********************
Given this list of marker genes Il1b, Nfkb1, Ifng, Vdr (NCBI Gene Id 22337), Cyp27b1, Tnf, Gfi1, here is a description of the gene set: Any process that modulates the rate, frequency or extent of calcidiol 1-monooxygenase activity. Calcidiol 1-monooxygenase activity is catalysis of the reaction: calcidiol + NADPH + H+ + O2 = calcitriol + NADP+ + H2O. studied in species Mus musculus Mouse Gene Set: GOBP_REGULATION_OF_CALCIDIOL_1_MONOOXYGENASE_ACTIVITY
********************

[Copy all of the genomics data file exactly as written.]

Given this list of marker genes Il1b, Nfkb1, Ifng, Vdr (NCBI Gene Id 22337), Cyp27b1, Tnf, Gfi1, here is a description of the gene set: Any process that modulates the rate, frequency or extent of calcidiol 1-monooxygenase activity. Calcidiol 1-monooxygenase activity is catalysis of the reaction: calcidiol + NADPH + H+ + O2 = calcitriol + NADP+ + H2O. studied in species Mus musculus Mouse Gene Set: GOBP_REGULATION_OF_CALCIDIOL_1_MONOOXYGENASE_ACTIVITY